The 2013 numbers are in for the Dodd-Frank whistleblower program and they are encouraging. The SEC released its 2013 Annual Report on the program earlier this week which revealed that tips – and rewards – have increased since 2012. The young whistleblower program is gaining steam and if it stays on course, it will no doubt be hugely successful in the coming years, perhaps even rivaling the success of the 150-year-old False Claim Act program.
The Report shows that tipsters are flooding in with reports of potentially fraudulent conduct. Tips went up approximately 8% in 2013, increasing from 3,001 for 2012 to 3,238 for 2013. That amounts to roughly 9 tips a day. The tips poured in from all fifty states, with the bulk coming from California, New York, Texas, and Florida. Tips also originated from the outer territories of Puerto Rico, Guam, and the US Virgin Islands. And tips from abroad were up by 25% from 2012, coming in from 55 countries, with the most originating in the UK, Canada, China, Russia and India. As in 2012, the three most common tips involved Corporate Disclosures and Financials (17.2%), Offering Fraud (17.1%), and Manipulation (16.2%).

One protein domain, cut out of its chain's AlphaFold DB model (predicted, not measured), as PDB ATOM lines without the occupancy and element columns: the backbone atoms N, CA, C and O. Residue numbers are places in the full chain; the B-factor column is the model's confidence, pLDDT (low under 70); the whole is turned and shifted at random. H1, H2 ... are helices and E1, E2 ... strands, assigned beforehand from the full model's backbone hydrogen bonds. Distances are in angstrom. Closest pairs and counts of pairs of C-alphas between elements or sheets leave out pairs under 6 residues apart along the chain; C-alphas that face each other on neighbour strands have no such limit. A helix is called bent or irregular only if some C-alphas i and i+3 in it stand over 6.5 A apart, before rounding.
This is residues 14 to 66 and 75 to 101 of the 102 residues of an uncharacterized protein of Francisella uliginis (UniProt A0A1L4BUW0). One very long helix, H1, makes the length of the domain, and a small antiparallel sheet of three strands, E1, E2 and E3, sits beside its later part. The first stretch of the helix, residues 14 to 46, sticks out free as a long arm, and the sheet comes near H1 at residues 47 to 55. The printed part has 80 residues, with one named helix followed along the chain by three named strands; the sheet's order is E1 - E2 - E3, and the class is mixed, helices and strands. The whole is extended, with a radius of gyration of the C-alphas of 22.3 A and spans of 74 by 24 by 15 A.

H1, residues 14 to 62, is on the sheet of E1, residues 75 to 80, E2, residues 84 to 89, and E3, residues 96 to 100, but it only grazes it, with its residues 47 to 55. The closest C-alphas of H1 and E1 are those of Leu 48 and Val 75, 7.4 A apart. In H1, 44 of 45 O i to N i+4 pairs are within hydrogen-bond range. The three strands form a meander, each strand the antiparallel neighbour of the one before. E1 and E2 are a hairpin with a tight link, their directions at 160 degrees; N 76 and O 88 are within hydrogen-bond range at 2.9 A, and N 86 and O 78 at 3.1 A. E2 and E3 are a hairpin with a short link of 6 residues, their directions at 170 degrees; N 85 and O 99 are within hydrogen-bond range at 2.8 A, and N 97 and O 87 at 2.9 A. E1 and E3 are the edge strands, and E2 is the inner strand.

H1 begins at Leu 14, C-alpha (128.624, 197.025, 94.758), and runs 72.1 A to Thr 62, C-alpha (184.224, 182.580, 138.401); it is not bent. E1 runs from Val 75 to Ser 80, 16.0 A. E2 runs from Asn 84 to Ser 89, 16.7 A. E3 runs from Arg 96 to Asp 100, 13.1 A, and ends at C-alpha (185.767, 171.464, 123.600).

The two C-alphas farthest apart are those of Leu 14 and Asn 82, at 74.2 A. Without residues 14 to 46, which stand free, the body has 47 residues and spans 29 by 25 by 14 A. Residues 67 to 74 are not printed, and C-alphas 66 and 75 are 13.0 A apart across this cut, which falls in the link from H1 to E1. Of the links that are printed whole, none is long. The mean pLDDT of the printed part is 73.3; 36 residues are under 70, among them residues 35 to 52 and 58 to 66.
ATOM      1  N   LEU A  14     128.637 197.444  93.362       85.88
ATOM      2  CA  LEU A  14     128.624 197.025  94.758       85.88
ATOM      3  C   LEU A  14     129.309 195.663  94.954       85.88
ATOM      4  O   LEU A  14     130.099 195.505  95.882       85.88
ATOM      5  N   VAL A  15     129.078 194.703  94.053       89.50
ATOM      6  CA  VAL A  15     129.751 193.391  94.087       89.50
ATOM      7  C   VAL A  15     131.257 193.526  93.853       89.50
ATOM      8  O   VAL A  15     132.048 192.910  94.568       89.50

With the increase in tips, comes an increase in rewards. Prior to this year, the SEC had paid out only two whistleblower rewards since the program’s inception in 2011. That changed in 2013 with the SEC making four whistleblower awards from its investor protection fund, a war chest still bulging with nearly $440 million. One of these awards was an eye-popping $14 million that went to a single whistleblower. This shows that the SEC clearly recognizes the game-changing incentive fostered by large rewards. In fact, in the SEC’s press release regarding its $14 million whistleblower payout, SEC director Mary Jo White made very clear the agency’s desire that it serve as an incentive for other whistleblowers to follow suit: “We hope an award like this encourages more individuals with information to come forward.”
With one eye towards bringing in new tipsters, the SEC is keeping another eye on protecting the ones it already has. The Report stressed that “[t]he protection of whistleblowers from retaliation by their employers is important to the success of the Whistleblower program.” Such an outlook evidences that the SEC is serious about ensuring that whistleblowers will be protected from retaliation, particularly if they do end up with a fistful of dollars. In that vein, the SEC has vowed to keep confidential the identity of the whistleblowers to whom it has made financial rewards.
The outlook for 2014 is good, and officials at the SEC seem confident that the nascent whistleblower program will continue to blossom. Sean McKessy, Chief of the Whistleblower Office, recently said that office is conducting investigations that could end in “very big numbers,” and predicted “more frequent and continuous payments on a more rolling basis.” Here’s hoping that 2014 is an even better year for the SEC whistleblower office and the whistleblowers with whom it is working to combat financial fraud.
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